It had long been clear that Google Street View would become an issue, she said. She called on the government to adjust the laws without delay, but stressed it could not be a legislative quick-fix.

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“It is time the coalition strengthened people’s rights to information self-determination with a change to the data protection laws.”

Consumer Minister Aigner, meanwhile, hit back at critics who said she’d neglected the issue.

She said she had led many discussions between Google and consumer groups and had kept the issue among her priorities.

“As a result, we have implemented tougher opt-out regulations than any other country where there is Street View,” she told the Passauer Neue Presse

Google plans to put Street View online for 20 major German cities by the end of the year.

DDP/The Local (news@thelocal.de)

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Your comments about this article

08:47 August 18, 2010 by claudegaveau
They do not make it easy to opt out. I can imagine most old people or less tech savvy people will not do it. I don't like the fact that you must send them your address and wait for a letter in the post to opt out.

08:58 August 18, 2010 by wood artist
I can't speak to German laws in general, but in the US this idea would instantly self-destruct.

First, what happens when people move? The current resident says it's okay, then a new resident moves in and says it isn't. Are they expecting Google to track every person who moves and ask them?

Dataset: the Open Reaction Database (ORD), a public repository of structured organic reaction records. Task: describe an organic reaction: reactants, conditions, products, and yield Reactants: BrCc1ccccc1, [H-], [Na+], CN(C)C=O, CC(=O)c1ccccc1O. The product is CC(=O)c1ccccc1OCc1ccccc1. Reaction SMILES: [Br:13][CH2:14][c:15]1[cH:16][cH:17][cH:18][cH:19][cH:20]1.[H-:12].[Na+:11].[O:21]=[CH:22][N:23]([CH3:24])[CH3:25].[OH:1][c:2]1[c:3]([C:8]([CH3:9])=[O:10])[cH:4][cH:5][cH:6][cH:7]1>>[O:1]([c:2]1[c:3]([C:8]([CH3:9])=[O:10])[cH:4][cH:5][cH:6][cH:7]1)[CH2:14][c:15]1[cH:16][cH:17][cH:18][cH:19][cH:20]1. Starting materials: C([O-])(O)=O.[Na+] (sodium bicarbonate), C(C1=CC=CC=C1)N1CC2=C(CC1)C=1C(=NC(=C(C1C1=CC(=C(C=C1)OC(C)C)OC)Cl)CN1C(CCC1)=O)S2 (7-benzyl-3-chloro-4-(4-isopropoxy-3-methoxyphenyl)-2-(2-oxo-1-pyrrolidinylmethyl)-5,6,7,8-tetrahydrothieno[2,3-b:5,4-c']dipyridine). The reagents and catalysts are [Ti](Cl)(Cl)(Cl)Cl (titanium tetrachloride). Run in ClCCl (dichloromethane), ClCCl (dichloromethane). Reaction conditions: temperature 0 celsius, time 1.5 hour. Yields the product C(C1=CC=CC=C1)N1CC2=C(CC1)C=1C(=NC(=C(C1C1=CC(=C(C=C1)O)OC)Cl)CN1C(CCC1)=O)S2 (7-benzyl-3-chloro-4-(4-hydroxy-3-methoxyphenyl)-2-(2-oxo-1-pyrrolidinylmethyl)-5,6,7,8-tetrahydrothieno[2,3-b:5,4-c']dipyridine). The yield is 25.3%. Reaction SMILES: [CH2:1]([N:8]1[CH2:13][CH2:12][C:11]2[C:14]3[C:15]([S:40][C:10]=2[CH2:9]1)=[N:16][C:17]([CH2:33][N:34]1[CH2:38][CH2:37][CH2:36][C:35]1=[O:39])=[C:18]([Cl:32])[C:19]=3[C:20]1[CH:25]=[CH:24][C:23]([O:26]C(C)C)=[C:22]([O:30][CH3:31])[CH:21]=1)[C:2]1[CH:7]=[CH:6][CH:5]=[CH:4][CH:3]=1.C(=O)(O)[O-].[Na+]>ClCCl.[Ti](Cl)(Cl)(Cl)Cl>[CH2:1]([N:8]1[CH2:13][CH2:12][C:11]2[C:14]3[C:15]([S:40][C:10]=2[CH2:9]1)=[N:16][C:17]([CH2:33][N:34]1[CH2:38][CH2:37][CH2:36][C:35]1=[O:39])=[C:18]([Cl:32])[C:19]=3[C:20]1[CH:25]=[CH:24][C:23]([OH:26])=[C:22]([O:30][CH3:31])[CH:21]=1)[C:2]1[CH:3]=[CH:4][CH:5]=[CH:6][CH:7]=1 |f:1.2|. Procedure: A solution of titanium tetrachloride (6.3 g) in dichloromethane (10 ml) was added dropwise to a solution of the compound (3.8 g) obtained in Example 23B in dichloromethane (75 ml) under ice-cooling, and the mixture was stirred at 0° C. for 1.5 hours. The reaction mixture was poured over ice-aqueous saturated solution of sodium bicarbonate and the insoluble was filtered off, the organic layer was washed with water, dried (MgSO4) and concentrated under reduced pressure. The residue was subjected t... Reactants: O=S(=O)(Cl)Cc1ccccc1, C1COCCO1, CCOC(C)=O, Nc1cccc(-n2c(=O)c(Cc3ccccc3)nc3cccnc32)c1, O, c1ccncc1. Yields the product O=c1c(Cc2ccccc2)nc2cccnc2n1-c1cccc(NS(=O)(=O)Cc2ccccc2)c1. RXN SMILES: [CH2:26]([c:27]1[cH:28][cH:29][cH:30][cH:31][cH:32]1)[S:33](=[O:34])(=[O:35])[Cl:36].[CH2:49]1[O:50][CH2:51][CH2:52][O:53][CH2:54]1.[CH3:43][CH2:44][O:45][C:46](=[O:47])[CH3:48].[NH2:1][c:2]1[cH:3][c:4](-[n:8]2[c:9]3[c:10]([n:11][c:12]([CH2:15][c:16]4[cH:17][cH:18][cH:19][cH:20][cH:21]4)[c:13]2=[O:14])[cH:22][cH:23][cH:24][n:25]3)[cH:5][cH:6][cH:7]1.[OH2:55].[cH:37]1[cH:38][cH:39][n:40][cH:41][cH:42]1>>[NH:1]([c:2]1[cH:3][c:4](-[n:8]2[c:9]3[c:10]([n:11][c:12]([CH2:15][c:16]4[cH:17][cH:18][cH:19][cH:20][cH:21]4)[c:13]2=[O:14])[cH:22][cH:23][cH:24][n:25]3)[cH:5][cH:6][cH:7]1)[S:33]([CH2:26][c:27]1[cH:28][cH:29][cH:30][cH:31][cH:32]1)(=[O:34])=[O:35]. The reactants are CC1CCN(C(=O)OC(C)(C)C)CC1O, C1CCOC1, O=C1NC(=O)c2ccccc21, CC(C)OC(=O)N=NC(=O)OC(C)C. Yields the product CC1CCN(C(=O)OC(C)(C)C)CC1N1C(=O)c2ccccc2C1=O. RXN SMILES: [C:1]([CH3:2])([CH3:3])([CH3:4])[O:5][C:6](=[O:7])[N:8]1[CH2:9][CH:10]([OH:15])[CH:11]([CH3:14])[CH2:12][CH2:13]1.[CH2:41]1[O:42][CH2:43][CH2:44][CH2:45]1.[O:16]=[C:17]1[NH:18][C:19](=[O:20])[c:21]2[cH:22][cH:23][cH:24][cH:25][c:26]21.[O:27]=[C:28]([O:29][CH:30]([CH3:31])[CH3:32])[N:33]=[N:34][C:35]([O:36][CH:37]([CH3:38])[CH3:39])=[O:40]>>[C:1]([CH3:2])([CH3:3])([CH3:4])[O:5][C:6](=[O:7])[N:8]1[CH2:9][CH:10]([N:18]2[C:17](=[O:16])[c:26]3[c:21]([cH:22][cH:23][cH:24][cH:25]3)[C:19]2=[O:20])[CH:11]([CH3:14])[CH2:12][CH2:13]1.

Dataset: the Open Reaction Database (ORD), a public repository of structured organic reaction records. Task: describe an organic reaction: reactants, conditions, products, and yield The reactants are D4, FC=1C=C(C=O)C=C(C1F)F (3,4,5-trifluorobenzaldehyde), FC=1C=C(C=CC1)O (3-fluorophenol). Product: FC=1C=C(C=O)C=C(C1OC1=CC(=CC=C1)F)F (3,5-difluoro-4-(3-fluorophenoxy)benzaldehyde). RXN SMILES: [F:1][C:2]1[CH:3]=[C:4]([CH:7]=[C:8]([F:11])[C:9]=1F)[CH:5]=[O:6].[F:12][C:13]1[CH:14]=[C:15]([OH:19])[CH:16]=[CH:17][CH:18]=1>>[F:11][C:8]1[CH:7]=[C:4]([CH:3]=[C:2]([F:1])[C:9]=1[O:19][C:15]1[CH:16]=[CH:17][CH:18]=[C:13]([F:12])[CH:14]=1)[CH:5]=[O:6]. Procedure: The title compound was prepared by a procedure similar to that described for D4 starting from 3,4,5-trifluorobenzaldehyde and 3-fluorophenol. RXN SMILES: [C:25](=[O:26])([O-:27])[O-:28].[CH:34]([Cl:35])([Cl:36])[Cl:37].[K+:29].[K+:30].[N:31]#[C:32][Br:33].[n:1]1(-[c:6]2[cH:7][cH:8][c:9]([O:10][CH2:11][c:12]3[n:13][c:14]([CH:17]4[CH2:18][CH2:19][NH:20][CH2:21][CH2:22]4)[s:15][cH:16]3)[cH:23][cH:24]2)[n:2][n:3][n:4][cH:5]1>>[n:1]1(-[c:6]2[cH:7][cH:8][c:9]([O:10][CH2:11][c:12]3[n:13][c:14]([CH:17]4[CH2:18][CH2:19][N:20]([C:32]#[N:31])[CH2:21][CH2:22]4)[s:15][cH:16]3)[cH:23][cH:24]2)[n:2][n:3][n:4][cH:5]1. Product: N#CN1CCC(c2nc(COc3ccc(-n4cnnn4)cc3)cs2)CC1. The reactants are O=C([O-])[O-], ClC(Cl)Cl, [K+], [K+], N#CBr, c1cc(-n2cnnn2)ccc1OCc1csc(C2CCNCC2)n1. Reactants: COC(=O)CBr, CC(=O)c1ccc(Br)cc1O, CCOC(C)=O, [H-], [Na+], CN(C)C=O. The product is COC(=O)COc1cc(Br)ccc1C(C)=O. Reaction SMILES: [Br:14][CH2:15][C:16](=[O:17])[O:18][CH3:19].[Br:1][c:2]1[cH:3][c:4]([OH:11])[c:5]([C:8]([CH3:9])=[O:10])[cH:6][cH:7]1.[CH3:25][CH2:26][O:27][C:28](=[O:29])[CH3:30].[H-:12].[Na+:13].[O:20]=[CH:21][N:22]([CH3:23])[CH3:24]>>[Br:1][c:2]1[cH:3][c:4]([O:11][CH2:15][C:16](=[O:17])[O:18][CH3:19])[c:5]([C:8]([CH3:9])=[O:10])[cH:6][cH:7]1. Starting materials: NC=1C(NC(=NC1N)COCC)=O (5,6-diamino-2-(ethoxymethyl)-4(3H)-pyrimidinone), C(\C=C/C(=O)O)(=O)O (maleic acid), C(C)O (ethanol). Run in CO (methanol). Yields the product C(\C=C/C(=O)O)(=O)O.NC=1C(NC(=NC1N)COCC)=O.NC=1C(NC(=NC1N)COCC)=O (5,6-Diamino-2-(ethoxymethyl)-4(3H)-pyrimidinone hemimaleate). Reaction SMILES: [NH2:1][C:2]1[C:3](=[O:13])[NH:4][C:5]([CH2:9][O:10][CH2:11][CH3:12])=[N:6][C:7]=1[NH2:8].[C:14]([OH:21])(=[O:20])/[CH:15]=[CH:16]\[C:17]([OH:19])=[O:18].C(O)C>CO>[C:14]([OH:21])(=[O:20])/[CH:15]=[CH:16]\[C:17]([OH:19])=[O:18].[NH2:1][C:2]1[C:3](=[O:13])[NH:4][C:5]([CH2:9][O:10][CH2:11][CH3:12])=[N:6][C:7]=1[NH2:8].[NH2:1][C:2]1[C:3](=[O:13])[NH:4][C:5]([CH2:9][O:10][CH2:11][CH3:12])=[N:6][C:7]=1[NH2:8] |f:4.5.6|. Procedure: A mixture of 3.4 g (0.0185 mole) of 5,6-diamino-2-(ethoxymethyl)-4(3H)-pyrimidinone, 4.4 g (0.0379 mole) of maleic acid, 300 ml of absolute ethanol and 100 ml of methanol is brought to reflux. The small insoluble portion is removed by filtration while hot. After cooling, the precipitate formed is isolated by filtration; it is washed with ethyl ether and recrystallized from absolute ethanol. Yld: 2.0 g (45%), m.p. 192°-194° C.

What about a picture that picks up a house some distance down the road? Do they have to clear every possible image, even if it's just a gray smear in the distance?

What about flats? Does one resident in the building have the right to wipe the building off the picture for everyone else? What if everyone except one doesn't care?

Lastly, at least in the US, this "law" would have to apply to everyone, not just Google. That means if I wanted to take a picture of something, I would have to get permission from anyone who happened to live within the frame of the picture. That's not going to happen.

In short, I still fail to understand this fear. I didn't live in Germany during the Nazi regime or the rule of the Stasi, but I just don't understand this. What Google can picture is public. They can't see past the front door, and they blur faces and license plates. Can somebody explain just what is the danger in this?

09:53 August 18, 2010 by ovbg
@claudegaveau, I can't agree with you there. The opt-out option is more than sufficient for the average person. If someone is so far behind in basic technology that they can't access the website, they can always ask their grandkids, family or other friends to do it on their behalf.